Spread the Message

Pedal Press of Chico…

In 2016, Julia Murphy and Cathryn Carkhuff met while working at the now-closed Chico Peace and Justice Center. They became friends, and over a pizza at Celestino’s, Murphy and Carkhuff realized their shared love of screen printing, which led to an immediate action plan. Carkhuff had a wealth of experience as an organizer and youth facilitator and Murphy had local artsy, maker connections from her nearly two decades of living in Chico. Their combined expertise lent itself smoothly to jumpstarting a creative endeavor. Fueled by their mutual fiery and sometimes impulsive nature, they founded Pedal Press, an artistic outlet for young people. “Other people think before they do things. We just do things,” Carkhuff says with a chuckle.

Photo courtesy of Pedal Press

A collaborative brainchild of theirs was the idea of combining screen printing with bikes. Carkhuff had been part of reviving an inactive screen printing group during her college years in Philadelphia, and her love of the art stayed with her. Murphy says, “Cathryn said, ‘Let’s put it on bikes,’ and I said, ‘I know a dude.’” Their friend retrofitted a few bikes with their necessary equipment, allowing them to “roll in, with these clattering screen printing setups on the back and just crank out a bunch of patches or shirts or signs,” Murphy says. Their first major gig was the Chico Bike Music Festival, where they printed the festival’s design, and from there they brought their live printing setup to many events in the area, as well as offering printing services for custom orders on everything from t-shirts to tote bags.

The heart of the work both founders put into running Pedal Press comes from the desire to bring a creative, empowering space to youth who need it. They see limited art opportunities available to young people, in part because so much institutional support is aimed at competitive sports. “A lot of people aren’t thriving in school because they’re ‘weird,’ or artists. School can be suffocating,” Carkhuff says. To address this, they began hosting mini-workshops at various youth centers, including the Boys and Girls Club and the 6th Street Youth Center.

Photo courtesy of Pedal Press

The killing of Desmond Phillips by police shortly after Pedal Press’s founding deeply affected the team, and it clarified that their initiative was more than just a screen printing venture. They wanted to become a platform for community response, supporting meaningful causes by uplifting and giving a voice to people affected by traumatic events like this one. They make their commitment to solidarity evident by striving to work with people who share their vision and values.

To Murphy and Carkhoff, screen printing was the perfect medium to provide young people with a creative outlet and the tools to express themselves. “We want other people to fall in love with it and realize its power to spread their messages,” Carkhoff says. In the process of screen printing, ink is pressed through a mesh screen to transfer a chosen design onto various materials, such as fabric or paper, creating unique final pieces that blend visual appeal with tactile charm. It’s a very process-based artform, each step being crucial to the finished product. “The reason screen printing is so awesome is that it’s so accessible,” Carkhuff says.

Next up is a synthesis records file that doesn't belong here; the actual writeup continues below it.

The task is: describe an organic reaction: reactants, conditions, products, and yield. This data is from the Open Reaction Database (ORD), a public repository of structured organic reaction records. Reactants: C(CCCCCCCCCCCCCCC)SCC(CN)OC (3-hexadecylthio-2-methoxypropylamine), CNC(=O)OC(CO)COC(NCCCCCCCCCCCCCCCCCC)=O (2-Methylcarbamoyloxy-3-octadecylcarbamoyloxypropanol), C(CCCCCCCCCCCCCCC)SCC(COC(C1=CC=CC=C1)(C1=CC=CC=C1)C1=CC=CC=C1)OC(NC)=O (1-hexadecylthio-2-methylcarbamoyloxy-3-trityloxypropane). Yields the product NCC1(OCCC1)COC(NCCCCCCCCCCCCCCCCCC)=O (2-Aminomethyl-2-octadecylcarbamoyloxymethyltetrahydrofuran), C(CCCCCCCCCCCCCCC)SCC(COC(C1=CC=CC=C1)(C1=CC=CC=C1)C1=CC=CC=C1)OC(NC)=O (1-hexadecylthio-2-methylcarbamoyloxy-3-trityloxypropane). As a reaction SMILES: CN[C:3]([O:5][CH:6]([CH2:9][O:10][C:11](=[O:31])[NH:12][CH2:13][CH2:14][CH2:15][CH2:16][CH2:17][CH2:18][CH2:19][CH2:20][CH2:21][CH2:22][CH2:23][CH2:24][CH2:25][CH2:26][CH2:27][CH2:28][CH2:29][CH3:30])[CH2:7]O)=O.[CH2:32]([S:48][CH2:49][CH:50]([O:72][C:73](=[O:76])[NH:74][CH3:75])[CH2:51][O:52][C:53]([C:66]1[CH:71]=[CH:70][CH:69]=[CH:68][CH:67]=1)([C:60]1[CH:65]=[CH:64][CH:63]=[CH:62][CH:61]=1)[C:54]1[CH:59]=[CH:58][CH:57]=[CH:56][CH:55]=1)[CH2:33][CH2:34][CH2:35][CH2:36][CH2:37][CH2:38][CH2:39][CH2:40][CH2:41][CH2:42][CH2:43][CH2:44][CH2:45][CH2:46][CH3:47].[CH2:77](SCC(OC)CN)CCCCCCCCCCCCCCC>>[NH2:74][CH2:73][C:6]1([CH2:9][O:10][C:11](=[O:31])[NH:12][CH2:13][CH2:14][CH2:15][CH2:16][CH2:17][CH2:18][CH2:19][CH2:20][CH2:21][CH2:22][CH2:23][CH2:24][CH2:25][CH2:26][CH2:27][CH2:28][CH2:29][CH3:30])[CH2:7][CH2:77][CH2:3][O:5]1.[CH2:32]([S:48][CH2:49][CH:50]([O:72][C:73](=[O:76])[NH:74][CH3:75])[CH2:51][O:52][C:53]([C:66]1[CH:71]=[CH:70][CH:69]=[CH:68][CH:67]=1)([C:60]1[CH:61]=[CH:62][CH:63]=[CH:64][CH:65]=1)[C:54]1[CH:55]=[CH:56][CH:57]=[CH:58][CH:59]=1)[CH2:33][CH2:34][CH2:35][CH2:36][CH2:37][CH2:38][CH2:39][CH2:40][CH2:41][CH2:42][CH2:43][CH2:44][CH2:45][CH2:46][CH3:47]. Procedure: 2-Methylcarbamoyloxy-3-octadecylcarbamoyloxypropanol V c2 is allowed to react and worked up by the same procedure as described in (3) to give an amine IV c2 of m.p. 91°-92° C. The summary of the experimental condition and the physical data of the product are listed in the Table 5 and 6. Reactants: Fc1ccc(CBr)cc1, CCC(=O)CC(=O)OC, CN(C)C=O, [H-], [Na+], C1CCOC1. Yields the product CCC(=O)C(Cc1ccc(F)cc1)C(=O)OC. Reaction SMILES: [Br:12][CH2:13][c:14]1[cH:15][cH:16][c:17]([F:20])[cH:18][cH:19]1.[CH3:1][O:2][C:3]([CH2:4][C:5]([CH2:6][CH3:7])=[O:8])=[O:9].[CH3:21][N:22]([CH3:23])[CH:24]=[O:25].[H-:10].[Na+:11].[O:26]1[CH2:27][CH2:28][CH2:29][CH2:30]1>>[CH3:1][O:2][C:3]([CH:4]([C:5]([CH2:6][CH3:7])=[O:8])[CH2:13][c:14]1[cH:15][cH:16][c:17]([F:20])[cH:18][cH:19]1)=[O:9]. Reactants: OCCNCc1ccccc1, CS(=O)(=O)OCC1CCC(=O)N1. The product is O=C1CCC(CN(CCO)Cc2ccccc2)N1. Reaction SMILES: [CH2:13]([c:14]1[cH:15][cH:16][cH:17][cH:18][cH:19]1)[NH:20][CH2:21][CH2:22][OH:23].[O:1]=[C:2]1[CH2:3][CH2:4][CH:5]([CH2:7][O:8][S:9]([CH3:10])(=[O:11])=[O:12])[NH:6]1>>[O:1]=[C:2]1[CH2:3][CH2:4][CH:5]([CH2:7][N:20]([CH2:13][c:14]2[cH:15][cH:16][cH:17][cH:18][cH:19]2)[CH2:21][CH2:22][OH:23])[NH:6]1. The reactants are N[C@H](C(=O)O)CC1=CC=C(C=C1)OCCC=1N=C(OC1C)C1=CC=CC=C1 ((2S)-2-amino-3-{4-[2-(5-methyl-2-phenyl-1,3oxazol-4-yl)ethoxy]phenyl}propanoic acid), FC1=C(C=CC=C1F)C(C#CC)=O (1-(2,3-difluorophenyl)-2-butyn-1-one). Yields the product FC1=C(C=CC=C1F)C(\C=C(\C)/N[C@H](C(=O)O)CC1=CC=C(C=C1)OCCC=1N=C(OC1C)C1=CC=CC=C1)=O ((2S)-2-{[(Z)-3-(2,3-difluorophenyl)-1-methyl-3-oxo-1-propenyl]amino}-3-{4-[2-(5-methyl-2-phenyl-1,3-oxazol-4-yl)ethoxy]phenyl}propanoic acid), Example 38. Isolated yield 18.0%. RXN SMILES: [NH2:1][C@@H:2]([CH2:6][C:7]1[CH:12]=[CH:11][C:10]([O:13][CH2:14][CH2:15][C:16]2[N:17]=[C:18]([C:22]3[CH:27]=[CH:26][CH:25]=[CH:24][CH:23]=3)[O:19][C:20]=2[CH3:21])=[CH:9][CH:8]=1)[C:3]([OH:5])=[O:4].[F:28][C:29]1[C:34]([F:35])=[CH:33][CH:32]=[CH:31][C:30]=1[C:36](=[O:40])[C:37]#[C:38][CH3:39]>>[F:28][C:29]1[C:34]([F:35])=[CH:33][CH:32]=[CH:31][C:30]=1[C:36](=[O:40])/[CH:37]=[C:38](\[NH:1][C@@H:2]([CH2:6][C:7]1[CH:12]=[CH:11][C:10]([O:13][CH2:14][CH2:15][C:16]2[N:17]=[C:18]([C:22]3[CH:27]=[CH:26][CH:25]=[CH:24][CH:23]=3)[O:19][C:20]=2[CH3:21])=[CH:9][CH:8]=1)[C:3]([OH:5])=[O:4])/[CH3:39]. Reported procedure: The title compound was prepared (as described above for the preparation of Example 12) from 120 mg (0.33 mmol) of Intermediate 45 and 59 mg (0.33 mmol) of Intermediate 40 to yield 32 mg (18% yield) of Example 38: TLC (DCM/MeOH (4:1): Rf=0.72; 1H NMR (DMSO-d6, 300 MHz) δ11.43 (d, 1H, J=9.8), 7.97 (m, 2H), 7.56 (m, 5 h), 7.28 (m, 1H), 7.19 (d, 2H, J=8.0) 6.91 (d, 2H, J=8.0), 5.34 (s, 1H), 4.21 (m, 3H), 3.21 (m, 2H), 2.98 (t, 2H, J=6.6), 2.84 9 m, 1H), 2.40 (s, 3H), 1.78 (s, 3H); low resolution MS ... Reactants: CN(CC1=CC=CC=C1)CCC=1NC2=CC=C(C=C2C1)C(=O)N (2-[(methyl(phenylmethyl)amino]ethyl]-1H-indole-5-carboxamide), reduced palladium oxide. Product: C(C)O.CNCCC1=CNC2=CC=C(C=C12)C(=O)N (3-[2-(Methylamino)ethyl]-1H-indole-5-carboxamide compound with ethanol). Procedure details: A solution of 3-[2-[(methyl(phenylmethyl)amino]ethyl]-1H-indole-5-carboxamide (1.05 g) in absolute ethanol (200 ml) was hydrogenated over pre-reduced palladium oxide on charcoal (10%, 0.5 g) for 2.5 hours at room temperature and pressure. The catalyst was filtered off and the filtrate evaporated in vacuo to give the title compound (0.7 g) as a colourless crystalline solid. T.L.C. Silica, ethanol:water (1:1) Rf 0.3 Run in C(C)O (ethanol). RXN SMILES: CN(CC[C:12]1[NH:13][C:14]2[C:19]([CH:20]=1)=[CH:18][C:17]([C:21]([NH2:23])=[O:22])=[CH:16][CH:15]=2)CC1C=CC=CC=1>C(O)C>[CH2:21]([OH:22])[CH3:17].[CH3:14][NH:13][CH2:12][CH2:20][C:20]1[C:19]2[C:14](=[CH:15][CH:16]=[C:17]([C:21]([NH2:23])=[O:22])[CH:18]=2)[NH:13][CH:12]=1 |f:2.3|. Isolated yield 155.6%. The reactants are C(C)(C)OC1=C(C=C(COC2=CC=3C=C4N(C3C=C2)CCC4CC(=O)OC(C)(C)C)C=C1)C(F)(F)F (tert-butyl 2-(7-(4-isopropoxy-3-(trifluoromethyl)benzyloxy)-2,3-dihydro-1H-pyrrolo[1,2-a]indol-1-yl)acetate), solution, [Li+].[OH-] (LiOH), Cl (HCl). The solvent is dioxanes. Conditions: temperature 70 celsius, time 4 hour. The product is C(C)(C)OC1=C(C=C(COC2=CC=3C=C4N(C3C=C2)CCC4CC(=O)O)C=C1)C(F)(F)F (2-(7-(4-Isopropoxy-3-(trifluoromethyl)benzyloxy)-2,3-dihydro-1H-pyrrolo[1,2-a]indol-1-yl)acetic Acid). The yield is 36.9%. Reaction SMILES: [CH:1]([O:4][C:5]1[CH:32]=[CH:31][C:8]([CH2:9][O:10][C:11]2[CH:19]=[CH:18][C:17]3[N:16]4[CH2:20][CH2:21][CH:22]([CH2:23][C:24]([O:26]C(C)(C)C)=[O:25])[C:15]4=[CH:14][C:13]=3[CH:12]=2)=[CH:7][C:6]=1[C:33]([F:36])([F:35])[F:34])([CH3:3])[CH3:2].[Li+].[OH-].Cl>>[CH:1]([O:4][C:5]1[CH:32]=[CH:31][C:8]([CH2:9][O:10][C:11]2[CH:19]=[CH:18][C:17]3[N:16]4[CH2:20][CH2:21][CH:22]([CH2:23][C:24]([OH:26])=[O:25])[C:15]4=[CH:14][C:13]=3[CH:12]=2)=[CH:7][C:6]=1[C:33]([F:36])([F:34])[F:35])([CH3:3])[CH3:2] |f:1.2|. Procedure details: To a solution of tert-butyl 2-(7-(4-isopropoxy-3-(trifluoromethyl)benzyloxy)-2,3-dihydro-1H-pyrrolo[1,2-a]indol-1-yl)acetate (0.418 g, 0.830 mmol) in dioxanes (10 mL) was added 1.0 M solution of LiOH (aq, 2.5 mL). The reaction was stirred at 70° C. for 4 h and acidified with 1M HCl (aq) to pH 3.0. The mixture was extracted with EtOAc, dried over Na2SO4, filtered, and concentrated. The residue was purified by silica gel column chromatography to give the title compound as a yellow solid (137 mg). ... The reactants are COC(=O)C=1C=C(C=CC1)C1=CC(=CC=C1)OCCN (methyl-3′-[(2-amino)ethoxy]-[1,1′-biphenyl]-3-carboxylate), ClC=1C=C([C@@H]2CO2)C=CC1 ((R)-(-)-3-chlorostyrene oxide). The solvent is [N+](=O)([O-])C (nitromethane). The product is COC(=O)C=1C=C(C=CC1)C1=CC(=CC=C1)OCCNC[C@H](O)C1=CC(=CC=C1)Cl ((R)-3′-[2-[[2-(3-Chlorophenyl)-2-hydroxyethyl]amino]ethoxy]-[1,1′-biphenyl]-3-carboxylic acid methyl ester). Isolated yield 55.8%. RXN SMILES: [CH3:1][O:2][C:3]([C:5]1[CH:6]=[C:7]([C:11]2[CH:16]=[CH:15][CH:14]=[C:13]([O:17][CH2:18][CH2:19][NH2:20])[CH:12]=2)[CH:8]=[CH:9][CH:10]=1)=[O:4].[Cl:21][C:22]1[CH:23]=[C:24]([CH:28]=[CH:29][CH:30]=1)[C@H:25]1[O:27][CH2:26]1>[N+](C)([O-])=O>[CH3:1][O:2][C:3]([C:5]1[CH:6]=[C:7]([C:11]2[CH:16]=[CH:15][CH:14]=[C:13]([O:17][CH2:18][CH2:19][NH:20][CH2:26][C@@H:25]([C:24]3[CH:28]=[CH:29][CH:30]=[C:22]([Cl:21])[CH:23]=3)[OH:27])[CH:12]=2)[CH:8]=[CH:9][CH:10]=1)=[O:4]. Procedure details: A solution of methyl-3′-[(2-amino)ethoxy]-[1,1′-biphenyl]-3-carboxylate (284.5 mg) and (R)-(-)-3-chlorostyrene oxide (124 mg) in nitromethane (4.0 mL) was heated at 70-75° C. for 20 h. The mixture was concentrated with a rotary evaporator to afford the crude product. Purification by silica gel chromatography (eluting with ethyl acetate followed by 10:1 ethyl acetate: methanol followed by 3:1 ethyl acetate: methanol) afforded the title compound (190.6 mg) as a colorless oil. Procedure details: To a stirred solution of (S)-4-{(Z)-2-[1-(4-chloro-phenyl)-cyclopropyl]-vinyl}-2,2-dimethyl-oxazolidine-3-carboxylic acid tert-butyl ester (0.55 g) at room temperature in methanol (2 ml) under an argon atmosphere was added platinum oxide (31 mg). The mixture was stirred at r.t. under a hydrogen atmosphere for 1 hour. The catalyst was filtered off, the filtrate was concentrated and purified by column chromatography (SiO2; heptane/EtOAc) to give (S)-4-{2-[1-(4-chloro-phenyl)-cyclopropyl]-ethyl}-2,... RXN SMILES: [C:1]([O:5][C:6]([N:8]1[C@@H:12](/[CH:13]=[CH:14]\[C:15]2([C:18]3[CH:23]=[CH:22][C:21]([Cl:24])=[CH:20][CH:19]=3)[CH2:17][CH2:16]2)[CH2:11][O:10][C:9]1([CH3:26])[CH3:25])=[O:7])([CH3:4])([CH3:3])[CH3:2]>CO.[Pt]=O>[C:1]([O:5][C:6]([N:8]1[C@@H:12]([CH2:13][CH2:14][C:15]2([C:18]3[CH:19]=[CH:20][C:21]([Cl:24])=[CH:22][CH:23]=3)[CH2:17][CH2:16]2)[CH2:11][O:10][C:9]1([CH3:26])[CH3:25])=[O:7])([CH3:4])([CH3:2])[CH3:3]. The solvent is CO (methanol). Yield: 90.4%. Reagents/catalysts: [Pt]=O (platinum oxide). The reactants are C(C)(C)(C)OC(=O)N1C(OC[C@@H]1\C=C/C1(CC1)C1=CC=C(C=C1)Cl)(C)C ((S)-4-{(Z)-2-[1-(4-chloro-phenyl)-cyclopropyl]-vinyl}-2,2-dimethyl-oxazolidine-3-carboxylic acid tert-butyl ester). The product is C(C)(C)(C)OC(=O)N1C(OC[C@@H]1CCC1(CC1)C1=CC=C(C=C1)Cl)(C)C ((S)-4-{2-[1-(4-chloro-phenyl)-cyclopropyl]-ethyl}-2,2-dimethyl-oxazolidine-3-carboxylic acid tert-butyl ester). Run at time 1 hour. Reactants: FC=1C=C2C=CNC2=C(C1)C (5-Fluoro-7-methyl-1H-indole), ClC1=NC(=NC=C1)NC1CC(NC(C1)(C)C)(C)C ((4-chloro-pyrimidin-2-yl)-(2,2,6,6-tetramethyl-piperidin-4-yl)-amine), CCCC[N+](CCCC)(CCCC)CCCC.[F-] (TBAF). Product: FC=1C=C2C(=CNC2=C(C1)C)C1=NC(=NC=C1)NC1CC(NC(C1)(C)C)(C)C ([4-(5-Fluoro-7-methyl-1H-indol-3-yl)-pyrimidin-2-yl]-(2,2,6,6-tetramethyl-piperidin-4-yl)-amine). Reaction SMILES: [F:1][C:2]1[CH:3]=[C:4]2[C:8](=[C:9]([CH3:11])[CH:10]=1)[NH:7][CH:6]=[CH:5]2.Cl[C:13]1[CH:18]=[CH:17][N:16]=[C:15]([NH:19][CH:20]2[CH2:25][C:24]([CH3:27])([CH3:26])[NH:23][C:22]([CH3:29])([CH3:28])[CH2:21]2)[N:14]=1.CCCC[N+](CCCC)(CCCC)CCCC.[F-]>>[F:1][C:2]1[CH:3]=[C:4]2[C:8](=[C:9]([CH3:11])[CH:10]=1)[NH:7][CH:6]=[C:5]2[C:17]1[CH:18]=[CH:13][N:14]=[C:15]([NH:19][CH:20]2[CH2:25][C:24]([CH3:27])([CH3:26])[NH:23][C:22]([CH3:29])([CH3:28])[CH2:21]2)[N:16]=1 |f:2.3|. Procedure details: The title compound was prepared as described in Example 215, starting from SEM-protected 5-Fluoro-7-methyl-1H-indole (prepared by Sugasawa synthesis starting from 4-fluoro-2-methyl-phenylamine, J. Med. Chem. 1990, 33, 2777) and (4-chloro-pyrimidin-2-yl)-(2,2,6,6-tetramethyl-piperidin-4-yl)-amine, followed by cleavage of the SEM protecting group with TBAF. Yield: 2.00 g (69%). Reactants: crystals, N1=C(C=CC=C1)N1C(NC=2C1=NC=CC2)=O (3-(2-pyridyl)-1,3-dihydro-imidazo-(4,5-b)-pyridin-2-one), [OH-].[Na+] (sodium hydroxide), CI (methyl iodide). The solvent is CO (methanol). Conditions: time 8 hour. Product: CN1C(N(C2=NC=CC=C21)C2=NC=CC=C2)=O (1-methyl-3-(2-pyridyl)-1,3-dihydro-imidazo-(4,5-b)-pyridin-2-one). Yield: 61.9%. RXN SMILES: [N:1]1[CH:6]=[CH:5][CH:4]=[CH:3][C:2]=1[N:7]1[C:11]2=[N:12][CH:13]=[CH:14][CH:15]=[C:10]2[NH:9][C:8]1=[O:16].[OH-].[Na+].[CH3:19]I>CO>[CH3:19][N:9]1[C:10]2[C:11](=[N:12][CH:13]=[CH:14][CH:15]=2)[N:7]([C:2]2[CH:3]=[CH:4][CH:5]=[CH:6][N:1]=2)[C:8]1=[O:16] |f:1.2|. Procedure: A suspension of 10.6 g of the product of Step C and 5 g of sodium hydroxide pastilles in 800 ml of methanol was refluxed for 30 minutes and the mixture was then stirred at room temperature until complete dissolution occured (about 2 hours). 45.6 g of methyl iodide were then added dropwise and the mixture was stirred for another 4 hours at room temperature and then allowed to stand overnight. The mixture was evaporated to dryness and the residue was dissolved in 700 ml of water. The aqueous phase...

Their work has always been volunteer, and with the sole mission of service and support, Pedal Press became a nonprofit in 2020. They then secured an impact grant from the California Arts Council and introduced an Artists-In-Residence program. A round of artist residencies began in November of this year, and will run through September 2024. Artists will each serve a two-month residency, using the studio and presenting their artwork in the Pedal Press gallery in addition to conducting two free community workshops and joining a final artist pop-up.

Pedal Press has created a studio space where artists, young and old, seasoned and novice, can come together to learn from each other and share in the imperfect, messy process of artistic creation as a way to express internal goings-on, or simply enjoy the delight of the process. As Murphy muses, “The best thing about screen printing is community.”

Pedal Press will host a week-long youth workshop in June 2024. Keep an eye out on their website and socials for signup information. •

Pedal Press, Chico •
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Article Written by:

Eythana Miller writes at every opportunity and tapes poetry to her bedroom ceiling. She loves black tea, Lemony Snicket and sunny afternoons.

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